There are eight million artist stories in the city. This is mine. This is “Rockport”.
I can almost hear the ghost of Edward Hopper chuckling softly just behind me. “I lived here. Just down the road. I painted here, painted some of my famous pieces of art. Pieces of art you will come to love and honor and dream about painting. One of these days. Not too far away in fact. But not today.”
It’s true. I lived in Truro, MA for nine months back in 2007/2008. With my son Spenser. While I ran an AIDS/HIV housing program just over there in Provincetown. Edward Hopper lived in Truro too – and painted there – for much of his life. Maybe a mile, maybe a mile and a half away. In time I came to know that. And I came to know his work, and be thrilled by it. Pieces like “Nighthawks” and “The Mansard Roof” and “Chop Suey” and “The Automat” and “The House By the Railroad”, and so many more. I have worn out library books looking at his paintings, and seen some in person in Portland and San Diego. But back then, living in Truro, I was simply oblivious to this painter, to painting – my future path.
It wasn’t the first time. In the fall of 1976 I moved from Salem, MA to Rockport, MA. I did this because I was – how do I say this politely – a drunk, and I knew a bunch of people in Salem and not one single person in Rockport, and back then my strong belief was that the world was unfair and often out to get me, and my friends didn’t really care about me, so later to everyone, I’m gone. This is the very kind of thinking alcoholics practice when they are alone, often at 3 a.m., ruminating about life in the big city. The world is out to get me. And so geographical cures make sense, and cashing in a crummy life for what undoubtably will be a better one. That’s how we think, when left to our own devices. So, as I was working at the time for the Tri-Town Council On Youth and Family Services, Inc. in Topsfield, MA, and since Salem and Rockport were about equi-distant away from Topsfield, I made the move. I found an apartment on Main Street in Rockport through a realty company. And I moved in.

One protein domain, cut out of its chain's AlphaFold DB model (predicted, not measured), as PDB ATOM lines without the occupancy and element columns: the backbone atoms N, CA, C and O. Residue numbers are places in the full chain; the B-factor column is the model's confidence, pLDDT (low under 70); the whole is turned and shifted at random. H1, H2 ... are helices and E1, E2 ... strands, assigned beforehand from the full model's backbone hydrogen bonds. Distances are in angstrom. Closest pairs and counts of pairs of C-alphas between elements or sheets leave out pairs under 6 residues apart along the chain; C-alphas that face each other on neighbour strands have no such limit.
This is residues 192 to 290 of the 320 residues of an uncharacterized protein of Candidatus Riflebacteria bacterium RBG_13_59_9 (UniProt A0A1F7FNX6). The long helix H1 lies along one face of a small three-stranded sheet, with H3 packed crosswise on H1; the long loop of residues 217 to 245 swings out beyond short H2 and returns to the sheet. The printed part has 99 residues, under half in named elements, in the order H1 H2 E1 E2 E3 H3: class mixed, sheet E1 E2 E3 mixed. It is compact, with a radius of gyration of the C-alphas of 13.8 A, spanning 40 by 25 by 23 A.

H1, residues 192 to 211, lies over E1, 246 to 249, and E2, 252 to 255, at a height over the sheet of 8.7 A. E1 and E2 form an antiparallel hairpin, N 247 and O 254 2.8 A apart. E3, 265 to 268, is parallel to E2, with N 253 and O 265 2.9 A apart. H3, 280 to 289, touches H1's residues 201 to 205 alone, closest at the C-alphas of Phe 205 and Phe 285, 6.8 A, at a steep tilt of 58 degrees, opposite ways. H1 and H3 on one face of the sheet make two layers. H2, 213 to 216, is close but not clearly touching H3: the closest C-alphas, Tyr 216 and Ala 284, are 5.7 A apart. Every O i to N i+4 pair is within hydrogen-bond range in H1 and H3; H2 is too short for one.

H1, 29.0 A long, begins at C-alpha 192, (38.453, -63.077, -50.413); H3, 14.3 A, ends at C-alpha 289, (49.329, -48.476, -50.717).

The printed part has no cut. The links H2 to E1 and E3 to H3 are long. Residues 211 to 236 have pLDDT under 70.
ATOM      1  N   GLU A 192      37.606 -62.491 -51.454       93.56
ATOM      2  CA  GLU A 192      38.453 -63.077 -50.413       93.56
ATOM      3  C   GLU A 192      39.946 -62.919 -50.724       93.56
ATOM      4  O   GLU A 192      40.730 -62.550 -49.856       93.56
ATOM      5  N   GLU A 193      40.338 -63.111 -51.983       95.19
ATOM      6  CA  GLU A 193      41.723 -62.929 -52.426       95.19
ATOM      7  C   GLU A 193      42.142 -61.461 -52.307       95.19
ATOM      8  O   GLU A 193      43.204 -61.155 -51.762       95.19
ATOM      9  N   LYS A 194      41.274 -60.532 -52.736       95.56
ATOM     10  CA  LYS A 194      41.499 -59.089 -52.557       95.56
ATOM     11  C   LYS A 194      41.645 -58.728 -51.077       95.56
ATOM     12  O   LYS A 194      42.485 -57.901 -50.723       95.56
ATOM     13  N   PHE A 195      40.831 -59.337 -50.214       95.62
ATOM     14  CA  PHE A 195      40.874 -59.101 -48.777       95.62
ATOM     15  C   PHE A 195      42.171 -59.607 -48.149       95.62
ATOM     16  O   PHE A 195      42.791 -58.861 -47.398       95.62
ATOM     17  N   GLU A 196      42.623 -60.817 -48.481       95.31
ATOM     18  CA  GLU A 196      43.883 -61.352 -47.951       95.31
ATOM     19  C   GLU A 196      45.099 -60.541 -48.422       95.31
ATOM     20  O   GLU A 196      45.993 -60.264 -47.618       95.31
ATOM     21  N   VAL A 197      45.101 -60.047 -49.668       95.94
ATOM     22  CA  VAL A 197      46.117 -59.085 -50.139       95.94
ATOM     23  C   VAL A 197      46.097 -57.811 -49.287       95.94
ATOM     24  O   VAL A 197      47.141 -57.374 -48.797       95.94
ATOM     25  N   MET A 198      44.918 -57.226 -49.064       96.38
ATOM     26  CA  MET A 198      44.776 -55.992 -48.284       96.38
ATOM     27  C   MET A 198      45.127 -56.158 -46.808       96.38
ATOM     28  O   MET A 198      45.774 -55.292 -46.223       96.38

Little did I know, just like I didn’t know 30 years later, that I was moving to a community of great art, of great artists. I would walk down the street and out onto Bearskin Neck because it stuck out a little in the ocean and it was cool to walk out there. I scarely noticed all the galleries and art studios on The Neck. These people had all painted there, many had lived there – Winslow Homer, Cecilia Beaux, Childe Hassam, Mark Rothko, Frank Duveneck, Aldo Hibbard, Emile Gruppe. Some of the most famous painters in our history – this country’s art history – in a place regarded as one of the greatest painting colonies in the United States, maybe even the world.
I did not know. I was more interested in the fact that Rockport was a “dry town”, no alcohol sold in it, and that I needed to stop in Gloucester on the way home to stock up on my Pabst Blue Ribbon and Tango and Tanqueray. My apartment had electric heat. Everyone knew electric heat was expensive. I didn’t make much money. So I took to buying bunches of cut wood, which I would split further in the back yard, and heating the apartment with the fireplace, holding back on the electric heat. When it got too cold to split wood out back I carried the chopping block up to the living room, and for the rest of the winter split wood there. More 3 a.m. thinking.
It should not have come as a suprise when there was a knock on my door in May of 1977. It was a woman I did not know and she asked me to come downstairs with her. We walked into the front of the building – I lived above a row of stores – and into her art gallery. Who knew? There were paintings all over the floor, the glass smashed in most of them from their fall. My apartment – my living room – was directly above. The woman asked me what I could tell her about this. I said I simply didn’t know. Perhaps an earthquake? I left and went back upstairs to my living room and had a beer. Buddy Cushman – destroyer of art.
The funny thing was that I was never charged for the electric heat. Or maybe the funny thing was that I got on a plane and moved to California a month later. Or maybe the funny thing was that eight years later I put down the Pabst Blue Ribbon and the gin and tonics. Perhaps the funniest thing is that 33 years later I began walking down my artist path, having passed through the great works in Rockport and Truro oblivious in one way or another.
Or maybe none of it is funny at all. Just how it was versus how it is. I drank, now I paint. I split wood above an art gallery, now I feel like the way you are supposed to feel in church when I’m in an art gallery. The Doobie Brothers sang this line in one of their songs: “Baby what’s your hurry, to be lonely one more night?” The Dave Clark Five sang this one: “I’m feeling glad all over.” And so it was. And so it is.